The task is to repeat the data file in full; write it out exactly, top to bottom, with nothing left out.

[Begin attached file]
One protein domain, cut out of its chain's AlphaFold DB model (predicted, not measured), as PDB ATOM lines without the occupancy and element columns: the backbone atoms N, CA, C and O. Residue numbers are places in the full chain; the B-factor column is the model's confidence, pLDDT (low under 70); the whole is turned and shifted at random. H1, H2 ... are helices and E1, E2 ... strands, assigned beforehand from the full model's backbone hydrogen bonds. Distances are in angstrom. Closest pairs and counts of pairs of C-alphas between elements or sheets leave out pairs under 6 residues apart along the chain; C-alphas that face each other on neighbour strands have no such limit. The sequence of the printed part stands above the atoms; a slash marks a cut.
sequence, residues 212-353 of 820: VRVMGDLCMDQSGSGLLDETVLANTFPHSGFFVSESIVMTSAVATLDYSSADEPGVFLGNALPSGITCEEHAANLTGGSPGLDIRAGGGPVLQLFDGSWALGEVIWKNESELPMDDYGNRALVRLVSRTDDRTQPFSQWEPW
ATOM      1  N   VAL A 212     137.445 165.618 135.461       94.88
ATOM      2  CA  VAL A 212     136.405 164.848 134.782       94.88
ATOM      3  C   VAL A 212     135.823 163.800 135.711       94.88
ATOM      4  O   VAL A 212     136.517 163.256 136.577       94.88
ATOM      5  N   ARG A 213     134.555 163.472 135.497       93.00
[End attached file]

One protein domain, cut out of its chain's AlphaFold DB model (predicted, not measured), as PDB ATOM lines without the occupancy and element columns: the backbone atoms N, CA, C and O. Residue numbers are places in the full chain; the B-factor column is the model's confidence, pLDDT (low under 70); the whole is turned and shifted at random. H1, H2 ... are helices and E1, E2 ... strands, assigned beforehand from the full model's backbone hydrogen bonds. Distances are in angstrom. Closest pairs and counts of pairs of C-alphas between elements or sheets leave out pairs under 6 residues apart along the chain; C-alphas that face each other on neighbour strands have no such limit. The sequence of the printed part stands above the atoms; a slash marks a cut.
sequence, residues 212-353 of 820: VRVMGDLCMDQSGSGLLDETVLANTFPHSGFFVSESIVMTSAVATLDYSSADEPGVFLGNALPSGITCEEHAANLTGGSPGLDIRAGGGPVLQLFDGSWALGEVIWKNESELPMDDYGNRALVRLVSRTDDRTQPFSQWEPW
ATOM      1  N   VAL A 212     137.445 165.618 135.461       94.88
ATOM      2  CA  VAL A 212     136.405 164.848 134.782       94.88
ATOM      3  C   VAL A 212     135.823 163.800 135.711       94.88
ATOM      4  O   VAL A 212     136.517 163.256 136.577       94.88
ATOM      5  N   ARG A 213     134.555 163.472 135.497       93.00